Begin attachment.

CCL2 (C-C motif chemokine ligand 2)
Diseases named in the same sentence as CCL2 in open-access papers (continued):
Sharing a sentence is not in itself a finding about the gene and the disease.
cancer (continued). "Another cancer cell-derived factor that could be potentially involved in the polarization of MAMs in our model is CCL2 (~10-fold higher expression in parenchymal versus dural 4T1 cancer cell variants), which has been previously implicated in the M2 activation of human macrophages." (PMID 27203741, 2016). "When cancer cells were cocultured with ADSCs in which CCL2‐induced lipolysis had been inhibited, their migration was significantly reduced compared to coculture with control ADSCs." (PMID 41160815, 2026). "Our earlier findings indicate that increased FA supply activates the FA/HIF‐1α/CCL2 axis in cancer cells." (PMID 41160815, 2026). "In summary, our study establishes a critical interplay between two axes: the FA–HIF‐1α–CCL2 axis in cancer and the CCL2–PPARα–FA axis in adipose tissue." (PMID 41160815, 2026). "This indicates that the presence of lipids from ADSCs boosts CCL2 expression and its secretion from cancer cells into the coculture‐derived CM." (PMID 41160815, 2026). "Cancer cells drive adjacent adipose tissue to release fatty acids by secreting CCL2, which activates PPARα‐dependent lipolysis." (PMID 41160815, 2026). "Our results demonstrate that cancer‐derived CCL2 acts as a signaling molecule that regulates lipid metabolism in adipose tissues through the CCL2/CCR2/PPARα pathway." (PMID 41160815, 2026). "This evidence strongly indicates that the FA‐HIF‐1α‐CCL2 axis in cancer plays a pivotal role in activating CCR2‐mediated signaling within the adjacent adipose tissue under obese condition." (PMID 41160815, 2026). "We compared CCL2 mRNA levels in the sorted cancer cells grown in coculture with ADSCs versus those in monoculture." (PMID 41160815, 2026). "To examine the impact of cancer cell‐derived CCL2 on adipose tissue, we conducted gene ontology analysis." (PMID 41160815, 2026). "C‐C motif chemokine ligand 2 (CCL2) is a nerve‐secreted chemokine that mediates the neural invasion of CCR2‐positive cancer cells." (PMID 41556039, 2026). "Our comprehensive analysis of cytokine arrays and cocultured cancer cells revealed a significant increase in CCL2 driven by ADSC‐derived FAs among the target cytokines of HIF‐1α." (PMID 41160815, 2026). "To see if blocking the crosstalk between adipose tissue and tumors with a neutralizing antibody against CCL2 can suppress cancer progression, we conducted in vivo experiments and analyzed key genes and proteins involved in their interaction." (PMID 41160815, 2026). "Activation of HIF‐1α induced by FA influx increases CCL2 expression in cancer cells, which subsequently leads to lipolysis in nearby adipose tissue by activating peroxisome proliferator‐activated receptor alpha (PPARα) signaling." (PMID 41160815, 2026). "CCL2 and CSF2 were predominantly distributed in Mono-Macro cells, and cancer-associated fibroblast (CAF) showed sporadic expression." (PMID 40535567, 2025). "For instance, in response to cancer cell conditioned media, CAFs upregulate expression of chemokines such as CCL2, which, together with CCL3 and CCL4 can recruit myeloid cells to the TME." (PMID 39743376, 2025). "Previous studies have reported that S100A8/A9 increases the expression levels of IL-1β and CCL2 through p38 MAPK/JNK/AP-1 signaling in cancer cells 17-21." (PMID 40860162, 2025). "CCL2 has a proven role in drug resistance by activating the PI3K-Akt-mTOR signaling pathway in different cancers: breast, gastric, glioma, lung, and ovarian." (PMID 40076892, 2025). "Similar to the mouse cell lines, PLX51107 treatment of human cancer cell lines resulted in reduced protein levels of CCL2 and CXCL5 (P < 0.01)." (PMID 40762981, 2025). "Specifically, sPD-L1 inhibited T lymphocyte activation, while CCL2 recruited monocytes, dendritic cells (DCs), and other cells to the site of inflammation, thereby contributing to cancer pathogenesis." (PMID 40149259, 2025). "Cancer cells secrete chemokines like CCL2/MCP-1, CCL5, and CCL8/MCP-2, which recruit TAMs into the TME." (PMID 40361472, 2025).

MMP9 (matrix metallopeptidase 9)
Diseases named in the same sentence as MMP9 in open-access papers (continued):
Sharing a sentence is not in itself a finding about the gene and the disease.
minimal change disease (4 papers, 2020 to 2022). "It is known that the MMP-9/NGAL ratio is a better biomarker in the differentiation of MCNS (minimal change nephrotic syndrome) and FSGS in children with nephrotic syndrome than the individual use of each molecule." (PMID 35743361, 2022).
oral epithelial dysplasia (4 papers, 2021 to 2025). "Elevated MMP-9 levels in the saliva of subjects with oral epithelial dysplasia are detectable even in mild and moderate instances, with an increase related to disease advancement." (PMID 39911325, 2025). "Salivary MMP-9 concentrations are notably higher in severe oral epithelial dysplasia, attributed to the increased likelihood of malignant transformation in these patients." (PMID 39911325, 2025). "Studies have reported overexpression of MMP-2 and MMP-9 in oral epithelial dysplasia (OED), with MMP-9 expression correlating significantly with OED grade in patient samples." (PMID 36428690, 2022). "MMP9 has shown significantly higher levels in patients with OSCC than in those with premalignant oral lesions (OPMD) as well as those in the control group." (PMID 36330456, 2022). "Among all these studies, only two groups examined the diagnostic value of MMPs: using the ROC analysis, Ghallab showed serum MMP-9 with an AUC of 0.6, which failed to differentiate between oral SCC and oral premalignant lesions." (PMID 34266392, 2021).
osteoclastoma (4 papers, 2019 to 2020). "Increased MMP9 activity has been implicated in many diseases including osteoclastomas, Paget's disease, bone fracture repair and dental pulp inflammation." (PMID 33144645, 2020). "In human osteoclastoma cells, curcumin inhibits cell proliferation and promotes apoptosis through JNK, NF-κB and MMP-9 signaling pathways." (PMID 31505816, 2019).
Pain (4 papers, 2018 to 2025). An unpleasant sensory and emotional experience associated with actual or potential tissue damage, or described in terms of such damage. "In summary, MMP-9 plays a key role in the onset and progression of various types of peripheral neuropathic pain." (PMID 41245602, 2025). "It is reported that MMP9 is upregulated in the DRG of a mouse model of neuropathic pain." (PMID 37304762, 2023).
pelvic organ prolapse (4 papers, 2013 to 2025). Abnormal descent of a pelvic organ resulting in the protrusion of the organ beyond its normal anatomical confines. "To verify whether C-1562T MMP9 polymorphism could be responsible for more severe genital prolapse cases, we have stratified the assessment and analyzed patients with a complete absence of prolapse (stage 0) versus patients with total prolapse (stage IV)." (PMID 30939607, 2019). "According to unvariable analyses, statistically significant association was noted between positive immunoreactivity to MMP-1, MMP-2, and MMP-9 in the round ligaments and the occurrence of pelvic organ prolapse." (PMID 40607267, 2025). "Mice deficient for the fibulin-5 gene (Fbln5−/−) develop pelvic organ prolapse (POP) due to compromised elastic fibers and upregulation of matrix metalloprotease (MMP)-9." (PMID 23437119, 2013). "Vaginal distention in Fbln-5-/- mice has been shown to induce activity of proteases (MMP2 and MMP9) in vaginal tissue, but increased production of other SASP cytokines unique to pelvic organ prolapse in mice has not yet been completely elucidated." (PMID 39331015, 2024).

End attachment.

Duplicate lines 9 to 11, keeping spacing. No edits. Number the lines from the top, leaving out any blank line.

oral epithelial dysplasia (4 papers, 2021 to 2025). "Elevated MMP-9 levels in the saliva of subjects with oral epithelial dysplasia are detectable even in mild and moderate instances, with an increase related to disease advancement." (PMID 39911325, 2025). "Salivary MMP-9 concentrations are notably higher in severe oral epithelial dysplasia, attributed to the increased likelihood of malignant transformation in these patients." (PMID 39911325, 2025). "Studies have reported overexpression of MMP-2 and MMP-9 in oral epithelial dysplasia (OED), with MMP-9 expression correlating significantly with OED grade in patient samples." (PMID 36428690, 2022). "MMP9 has shown significantly higher levels in patients with OSCC than in those with premalignant oral lesions (OPMD) as well as those in the control group." (PMID 36330456, 2022). "Among all these studies, only two groups examined the diagnostic value of MMPs: using the ROC analysis, Ghallab showed serum MMP-9 with an AUC of 0.6, which failed to differentiate between oral SCC and oral premalignant lesions." (PMID 34266392, 2021).
osteoclastoma (4 papers, 2019 to 2020). "Increased MMP9 activity has been implicated in many diseases including osteoclastomas, Paget's disease, bone fracture repair and dental pulp inflammation." (PMID 33144645, 2020). "In human osteoclastoma cells, curcumin inhibits cell proliferation and promotes apoptosis through JNK, NF-κB and MMP-9 signaling pathways." (PMID 31505816, 2019).
Pain (4 papers, 2018 to 2025). An unpleasant sensory and emotional experience associated with actual or potential tissue damage, or described in terms of such damage. "In summary, MMP-9 plays a key role in the onset and progression of various types of peripheral neuropathic pain." (PMID 41245602, 2025). "It is reported that MMP9 is upregulated in the DRG of a mouse model of neuropathic pain." (PMID 37304762, 2023).